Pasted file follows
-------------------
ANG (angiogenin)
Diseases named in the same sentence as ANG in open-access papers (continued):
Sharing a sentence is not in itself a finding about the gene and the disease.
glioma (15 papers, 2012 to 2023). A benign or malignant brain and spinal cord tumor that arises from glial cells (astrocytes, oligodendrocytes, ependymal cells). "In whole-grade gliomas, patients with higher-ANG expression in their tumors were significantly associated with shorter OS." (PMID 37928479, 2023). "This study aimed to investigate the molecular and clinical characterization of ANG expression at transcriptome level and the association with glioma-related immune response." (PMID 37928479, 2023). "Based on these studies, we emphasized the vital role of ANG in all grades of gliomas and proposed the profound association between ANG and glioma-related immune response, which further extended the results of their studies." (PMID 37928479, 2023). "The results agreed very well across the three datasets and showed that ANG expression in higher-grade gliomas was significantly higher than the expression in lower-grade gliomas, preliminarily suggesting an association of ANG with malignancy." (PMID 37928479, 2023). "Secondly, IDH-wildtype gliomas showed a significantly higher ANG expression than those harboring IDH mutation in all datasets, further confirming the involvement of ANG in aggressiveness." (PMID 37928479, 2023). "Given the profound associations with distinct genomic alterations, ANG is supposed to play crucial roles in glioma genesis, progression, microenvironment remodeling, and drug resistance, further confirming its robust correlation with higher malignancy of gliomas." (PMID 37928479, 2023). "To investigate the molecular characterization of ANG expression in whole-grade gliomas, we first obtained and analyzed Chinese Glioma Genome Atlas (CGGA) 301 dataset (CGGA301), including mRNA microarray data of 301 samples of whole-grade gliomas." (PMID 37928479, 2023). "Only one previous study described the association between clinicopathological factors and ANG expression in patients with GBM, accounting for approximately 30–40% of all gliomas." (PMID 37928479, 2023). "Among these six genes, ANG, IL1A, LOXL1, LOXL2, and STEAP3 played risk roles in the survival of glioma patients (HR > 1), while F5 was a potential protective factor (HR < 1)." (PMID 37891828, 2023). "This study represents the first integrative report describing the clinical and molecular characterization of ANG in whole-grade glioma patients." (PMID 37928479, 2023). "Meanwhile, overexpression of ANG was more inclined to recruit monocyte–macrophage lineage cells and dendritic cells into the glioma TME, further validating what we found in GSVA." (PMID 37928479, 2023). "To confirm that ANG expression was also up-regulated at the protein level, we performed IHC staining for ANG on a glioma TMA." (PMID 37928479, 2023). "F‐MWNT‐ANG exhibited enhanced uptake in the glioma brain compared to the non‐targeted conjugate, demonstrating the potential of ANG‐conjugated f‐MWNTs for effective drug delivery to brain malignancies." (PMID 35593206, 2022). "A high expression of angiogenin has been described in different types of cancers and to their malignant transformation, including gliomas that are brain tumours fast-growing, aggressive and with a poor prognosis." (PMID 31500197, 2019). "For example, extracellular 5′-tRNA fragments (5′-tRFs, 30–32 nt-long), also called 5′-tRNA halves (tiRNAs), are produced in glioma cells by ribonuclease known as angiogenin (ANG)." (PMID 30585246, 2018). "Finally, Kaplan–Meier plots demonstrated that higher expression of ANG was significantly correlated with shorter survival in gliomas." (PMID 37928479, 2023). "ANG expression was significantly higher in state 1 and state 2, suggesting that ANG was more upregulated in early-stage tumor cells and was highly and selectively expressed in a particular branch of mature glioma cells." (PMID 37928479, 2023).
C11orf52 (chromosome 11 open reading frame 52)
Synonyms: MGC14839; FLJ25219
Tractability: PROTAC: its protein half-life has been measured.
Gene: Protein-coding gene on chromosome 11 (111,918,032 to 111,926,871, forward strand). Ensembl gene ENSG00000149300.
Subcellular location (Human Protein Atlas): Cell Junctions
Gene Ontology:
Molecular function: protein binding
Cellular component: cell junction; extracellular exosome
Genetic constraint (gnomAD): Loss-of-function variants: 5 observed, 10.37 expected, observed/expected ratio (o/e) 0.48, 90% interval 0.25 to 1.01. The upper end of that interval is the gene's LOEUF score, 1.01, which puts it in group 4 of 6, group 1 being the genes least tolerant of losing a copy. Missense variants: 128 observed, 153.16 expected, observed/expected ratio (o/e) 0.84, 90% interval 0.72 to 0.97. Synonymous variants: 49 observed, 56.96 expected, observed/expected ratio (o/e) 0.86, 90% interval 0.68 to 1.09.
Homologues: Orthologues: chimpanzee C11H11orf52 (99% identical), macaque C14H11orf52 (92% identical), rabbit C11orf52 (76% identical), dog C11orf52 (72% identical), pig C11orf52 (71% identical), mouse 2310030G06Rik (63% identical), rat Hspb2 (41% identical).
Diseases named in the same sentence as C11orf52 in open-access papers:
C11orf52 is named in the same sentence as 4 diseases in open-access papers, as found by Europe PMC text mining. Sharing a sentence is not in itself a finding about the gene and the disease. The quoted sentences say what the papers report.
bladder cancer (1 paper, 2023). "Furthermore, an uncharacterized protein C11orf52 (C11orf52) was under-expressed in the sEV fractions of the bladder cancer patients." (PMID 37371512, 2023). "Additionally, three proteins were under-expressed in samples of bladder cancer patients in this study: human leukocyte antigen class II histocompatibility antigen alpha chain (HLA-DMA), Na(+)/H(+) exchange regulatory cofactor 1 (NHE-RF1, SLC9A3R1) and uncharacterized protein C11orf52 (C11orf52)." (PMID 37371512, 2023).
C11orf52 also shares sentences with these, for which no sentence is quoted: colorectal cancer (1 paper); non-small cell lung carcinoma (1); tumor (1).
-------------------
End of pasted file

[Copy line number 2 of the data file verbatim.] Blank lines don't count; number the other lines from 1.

Diseases named in the same sentence as ANG in open-access papers (continued):